What’s in a name?

11 Jun

Looking through the lists of current models from the automotive industry the preponderance of made up names is obvious. I’ll not name and shame them as these names are all in the public domain; why you may even drive one yourself.

There was a time in my younger days when what manufacturers called their models made some sense, even if some of the did not fit that well with the model concerned, for example a snipe is a very nimble and manoeuvrable bird, but Humber’s saloon was somewhat more ponderous, but in general cars had proper names.

Jaguar saw no use for naming their models and simply used mark numbers, in Roman numerals of course, for its post war saloons and type letters for its sports cars and even if the mark numbers did not run sequentially there was a something right about them. At the upper echelon Rolls Royce were, perhaps, a little fanciful with their Silver Cloud, and later Silver Shadow, but such names did allude to the silent passage that they offered those who rode in them.

Amongst the lower order Ford gave their models names; Perfect, Popular, Anglia and Escort whilst also maintaining type designations below these; E93A, 107E, 109E and so on and every schoolboy worth his salt could tell the difference by the subtle differences in radiator grille and trim between these cars. Their larger models also had type designations, but were better known from a marketing perspective by the grander monikers of Consul, Zephyr and Zodiac.

At Standard Triumph there was a mixture for the latter part of the group named its more ordinary cars such as the Herald whilst following Jaguar practice in having the sportier models bear the TR brand, TR3, TR4 and so on whereas Standard called their model the Vanguard until their brand vanished under the rationalisations of the 1960s; despite its name it had hardly been at the forefront. Rootes Group also favoured names and, in addition to the Humber Snipe mentioned earlier there were also the Minx and Husky.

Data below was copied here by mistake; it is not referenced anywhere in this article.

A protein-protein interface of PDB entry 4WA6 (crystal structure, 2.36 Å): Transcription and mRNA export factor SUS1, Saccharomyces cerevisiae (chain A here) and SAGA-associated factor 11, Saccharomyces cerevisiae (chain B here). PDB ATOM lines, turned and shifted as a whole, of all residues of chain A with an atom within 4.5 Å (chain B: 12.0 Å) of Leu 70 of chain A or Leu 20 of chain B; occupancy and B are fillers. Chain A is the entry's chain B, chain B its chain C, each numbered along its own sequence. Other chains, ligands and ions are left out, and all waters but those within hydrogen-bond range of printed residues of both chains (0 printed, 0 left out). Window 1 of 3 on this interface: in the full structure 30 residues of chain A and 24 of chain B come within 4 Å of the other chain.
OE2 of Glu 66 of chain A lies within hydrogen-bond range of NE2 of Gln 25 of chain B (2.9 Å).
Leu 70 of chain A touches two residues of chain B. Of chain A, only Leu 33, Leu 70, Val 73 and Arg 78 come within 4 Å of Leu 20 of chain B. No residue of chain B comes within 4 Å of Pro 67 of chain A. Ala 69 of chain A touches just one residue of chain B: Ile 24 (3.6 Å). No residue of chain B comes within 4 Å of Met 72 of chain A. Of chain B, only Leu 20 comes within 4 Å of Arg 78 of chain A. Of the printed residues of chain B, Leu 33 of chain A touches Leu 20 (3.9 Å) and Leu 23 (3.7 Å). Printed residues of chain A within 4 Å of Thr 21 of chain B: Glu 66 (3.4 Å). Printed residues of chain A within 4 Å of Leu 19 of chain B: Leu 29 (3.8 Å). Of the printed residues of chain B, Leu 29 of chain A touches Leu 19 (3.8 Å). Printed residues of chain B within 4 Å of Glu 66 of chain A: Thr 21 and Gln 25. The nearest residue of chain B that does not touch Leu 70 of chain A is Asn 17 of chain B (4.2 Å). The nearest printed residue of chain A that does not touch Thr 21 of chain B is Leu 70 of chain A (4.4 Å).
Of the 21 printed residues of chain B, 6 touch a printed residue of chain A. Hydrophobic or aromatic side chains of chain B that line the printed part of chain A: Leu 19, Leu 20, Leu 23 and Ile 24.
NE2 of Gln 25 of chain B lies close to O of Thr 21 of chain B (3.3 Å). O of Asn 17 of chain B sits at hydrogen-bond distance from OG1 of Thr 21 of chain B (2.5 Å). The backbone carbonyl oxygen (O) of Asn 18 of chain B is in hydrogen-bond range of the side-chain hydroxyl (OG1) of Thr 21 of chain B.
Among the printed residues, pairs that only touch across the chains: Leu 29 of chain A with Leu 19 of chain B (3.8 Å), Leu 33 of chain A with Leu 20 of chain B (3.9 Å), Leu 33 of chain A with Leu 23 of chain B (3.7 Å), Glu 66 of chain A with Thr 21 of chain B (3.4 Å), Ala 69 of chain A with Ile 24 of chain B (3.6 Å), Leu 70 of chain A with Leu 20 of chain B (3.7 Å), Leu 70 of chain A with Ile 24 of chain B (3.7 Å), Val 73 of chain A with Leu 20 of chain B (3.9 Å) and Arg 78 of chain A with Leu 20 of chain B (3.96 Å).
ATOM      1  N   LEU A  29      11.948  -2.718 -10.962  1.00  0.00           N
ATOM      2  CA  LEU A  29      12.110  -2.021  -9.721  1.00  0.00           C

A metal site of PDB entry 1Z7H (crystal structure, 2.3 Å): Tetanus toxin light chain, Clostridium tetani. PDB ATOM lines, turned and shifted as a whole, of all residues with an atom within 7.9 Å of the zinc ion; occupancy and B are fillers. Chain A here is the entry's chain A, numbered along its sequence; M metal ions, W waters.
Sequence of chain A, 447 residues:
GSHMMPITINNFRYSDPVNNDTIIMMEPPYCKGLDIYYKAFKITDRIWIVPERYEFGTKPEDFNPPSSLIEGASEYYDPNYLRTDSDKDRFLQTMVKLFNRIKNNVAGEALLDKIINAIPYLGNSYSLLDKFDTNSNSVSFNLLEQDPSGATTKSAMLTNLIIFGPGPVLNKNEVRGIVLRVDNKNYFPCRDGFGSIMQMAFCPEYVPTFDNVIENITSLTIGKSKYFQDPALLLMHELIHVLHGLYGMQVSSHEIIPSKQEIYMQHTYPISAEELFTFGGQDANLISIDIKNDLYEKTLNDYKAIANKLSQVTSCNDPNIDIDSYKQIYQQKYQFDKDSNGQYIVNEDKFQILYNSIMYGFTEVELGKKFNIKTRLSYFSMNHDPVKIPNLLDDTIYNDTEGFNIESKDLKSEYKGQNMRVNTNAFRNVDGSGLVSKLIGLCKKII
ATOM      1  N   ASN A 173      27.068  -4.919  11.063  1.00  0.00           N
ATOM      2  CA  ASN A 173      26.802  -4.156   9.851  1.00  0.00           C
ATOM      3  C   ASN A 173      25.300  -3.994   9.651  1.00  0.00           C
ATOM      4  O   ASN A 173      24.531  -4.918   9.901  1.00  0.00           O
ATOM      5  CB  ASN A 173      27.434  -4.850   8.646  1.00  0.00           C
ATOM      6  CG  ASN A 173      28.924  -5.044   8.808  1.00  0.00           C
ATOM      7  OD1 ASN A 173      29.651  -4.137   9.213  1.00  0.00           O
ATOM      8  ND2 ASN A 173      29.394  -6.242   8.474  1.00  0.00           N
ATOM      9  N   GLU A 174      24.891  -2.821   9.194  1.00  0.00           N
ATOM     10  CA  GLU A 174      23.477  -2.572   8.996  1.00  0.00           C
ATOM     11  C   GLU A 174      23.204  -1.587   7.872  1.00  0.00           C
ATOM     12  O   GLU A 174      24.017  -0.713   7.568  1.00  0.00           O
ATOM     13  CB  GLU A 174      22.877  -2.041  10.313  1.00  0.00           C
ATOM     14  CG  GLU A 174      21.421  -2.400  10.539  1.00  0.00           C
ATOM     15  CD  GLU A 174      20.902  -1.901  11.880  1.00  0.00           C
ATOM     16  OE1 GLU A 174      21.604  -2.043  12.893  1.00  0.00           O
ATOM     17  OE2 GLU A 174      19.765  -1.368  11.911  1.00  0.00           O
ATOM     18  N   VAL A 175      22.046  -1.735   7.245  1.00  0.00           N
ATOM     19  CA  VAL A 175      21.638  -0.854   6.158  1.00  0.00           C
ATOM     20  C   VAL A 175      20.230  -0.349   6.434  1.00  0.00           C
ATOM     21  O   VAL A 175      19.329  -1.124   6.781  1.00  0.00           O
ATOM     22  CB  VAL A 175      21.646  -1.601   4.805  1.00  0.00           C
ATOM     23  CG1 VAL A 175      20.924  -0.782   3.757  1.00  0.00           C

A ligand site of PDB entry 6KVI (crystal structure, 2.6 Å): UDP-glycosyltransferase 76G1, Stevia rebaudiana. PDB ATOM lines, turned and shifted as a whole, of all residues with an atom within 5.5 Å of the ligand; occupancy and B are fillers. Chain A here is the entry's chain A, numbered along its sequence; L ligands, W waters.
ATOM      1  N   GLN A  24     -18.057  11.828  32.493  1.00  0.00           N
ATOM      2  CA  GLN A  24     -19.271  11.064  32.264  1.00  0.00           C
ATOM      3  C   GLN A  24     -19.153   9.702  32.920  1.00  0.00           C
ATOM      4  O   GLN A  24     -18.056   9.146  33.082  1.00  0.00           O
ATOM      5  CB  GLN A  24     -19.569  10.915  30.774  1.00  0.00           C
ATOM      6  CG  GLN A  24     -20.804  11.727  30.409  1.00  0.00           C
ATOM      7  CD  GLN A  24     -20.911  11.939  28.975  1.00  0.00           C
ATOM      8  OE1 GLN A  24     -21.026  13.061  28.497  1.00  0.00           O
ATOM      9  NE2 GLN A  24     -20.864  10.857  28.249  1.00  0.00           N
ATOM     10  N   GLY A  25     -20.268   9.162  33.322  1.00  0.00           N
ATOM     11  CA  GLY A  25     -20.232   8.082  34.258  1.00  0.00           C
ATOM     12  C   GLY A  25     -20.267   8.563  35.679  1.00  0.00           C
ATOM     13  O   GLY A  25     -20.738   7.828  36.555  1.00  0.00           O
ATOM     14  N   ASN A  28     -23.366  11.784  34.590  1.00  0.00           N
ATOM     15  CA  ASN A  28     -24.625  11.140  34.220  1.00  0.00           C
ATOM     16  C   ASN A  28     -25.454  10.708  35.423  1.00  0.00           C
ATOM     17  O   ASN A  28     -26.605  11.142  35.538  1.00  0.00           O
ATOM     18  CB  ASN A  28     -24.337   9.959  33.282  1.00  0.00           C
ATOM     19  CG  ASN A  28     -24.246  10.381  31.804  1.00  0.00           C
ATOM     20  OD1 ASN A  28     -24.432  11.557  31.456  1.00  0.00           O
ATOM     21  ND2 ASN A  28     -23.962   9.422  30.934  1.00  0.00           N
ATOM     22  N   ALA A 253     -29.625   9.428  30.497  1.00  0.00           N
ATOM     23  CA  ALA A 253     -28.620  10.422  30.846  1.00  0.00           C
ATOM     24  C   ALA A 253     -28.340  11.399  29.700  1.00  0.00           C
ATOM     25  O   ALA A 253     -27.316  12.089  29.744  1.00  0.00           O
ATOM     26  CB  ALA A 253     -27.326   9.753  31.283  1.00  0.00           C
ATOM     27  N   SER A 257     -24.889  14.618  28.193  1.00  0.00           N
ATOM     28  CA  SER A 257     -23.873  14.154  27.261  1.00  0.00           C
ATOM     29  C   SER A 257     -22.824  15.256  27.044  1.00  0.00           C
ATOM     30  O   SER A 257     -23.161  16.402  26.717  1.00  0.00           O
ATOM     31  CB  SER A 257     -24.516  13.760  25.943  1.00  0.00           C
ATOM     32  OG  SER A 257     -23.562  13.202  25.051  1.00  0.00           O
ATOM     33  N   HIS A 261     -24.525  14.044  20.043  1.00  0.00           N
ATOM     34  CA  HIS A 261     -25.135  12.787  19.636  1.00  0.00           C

Some makes simply use numbers and where would Porsche be with their immortal 911 had Peugeot not objected to them calling it the 901 and thus impinging on the French marque’s something oh something range? Numbers are simple though and don’t really concern this story for you can’t make up numbers. No, the source of my complaint here is made up names; they are just silly and lead to all sorts of pronunciation issues; take Ford and the Ka for example. How do you pronounce Ka? To me it is an obvious effort to use letters that should sound like car, but the number of people that I have heard, including owners of these vehicles, using a very short A sound (as in cat) or even as two letter; a K A.

Don’t bring me problems; bring me solutions! Right, well our proposal is that, as with tropical storms, there should be a list of names for the model year, one name for each letter of the alphabet, and each manufacturer with a new model gets the next name off the list. All will be real words (regardless of language) and if that means that if that means that you have to drive a Ford Turnip or a Honda Unwelcome the so be it. Daft? Yes it is, but no dafter that the current crop of names. Will the marketing people cope? Of course they will, after all, who came up with the bright idea of naming a gaming console system with a word that sounds like the one posh people use for piss?

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